James Achilles Kirkpatrick was the British Resident at the court of Hyderabad when he met Khair un-Nissa, 'Most Excellent among Women,' the great neice of the Prime Minister of Hyderabad. He fell in love with her and overcame many obstacles to marry her, converting to Islam and according to Indian sources becoming a double-agent working against the East India Company. The award-winning historian and travel writer tels the story.
The palaeontologist introduces his magisterial history of our planets' last four billion years. 'Think of Earth as a recycling system, forever turning granite into clay and sand, ocean mud into marble, gathering gold in veins and silver into seams. The Earth is the greatest show on earth' (The Guardian).
Williams' The Prince of Wales continues his black-comedy trawl through Cardiff's underworld. Wollf's agent provocateur works at The Honey Trap, an agency testing fidelity. Theobald's Trix pairs a Scarborough waitress and a charismatic hustler on a road trip across America.
The leading Israeli satirist, author of Human Parts and the Wodehouse Prize-winning author of What a Carve Up and The Rotters' Club in conversation with the Orange Prize-winning novelist about the strategic deployment of heavy ridicule.
In this first of a series of conversations about major turning points in British history, the playwright and historian discusses the revolutions in science, society and industry of the 1920's and 1930's with the grandee science-writer John Maddox, and the historian and autobiographer Eric Hobsbawm.
The climber and writer discusses his classic mountaineering story and the process of making the feature film with the Channel 4 Commissioning Editior. Is he happy with the result? Does the film add to the experience of the book, or merely bastardise it?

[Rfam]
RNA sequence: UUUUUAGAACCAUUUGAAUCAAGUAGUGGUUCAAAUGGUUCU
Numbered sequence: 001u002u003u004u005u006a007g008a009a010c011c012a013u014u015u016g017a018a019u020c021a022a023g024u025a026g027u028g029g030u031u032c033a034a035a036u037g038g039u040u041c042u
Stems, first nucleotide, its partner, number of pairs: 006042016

The Lesser Evil: Political Ethics in an Age of Terror
Hay Festival 2004,
The novelist and Harvard Professor of Human Rights Practice explores how a violent response to violence arguably makes us morally indistinguishable from our enimies, and confronts the political challenge of trying to win the war against terror without losing our democratic souls.
In Maclean's Falling for Icarus our intrepid adventurer sets off to Crete, where, with help from his Cretan neighbours, he attempts to build a woodhopper from scratch and make it fly. In 2001, Stewart, now Deputu Governor of a province in Iraq, set off from Heart to walk to Kabul via the mountains of Ghor in central Afghanistan. Robb's A Death in BRazil engages the politics, history and culture of South America's carnival superpower.
The chef and writer conjures shepherds pie, glazed baked ham, Irish stew, roast grouse with all the trimmings, toad in the hole and oxtail stew, pot au feu, cassoulet, bolito misto, pasticcio, jerked pork, feijoida, cozido, curried goat...
The Guardian policy editor hosts this discussion about how truths are told in stories. What happens when the imagination is continually outstripped by reality? How can novelists and playwrights keep up when current events repeatdly generate more drama, tragedy and absurdity than any writer could dream up?
The Wodehouse Prize-winner launches his new novel The Making of Henry, a brilliant bawdy and agonizing comedy about changing your life and falling in love. Moggach's These Foolish Things is a glorious 'silver' comedy about Dunroamin, a converted guesthouse in Bangalore where British pensioners can enjoy the hot weather and mango juice with their gin.
The playwright and and spellbinding solo performer, whose plays are currently running in twelve capital cities around the world, embarks on a five night residency reading and previewing new work and classic plays. Tonight he previews extracts from Longitude and Groupie, both of which will open in London later this year, and What Ever Happened to Betty Lemon?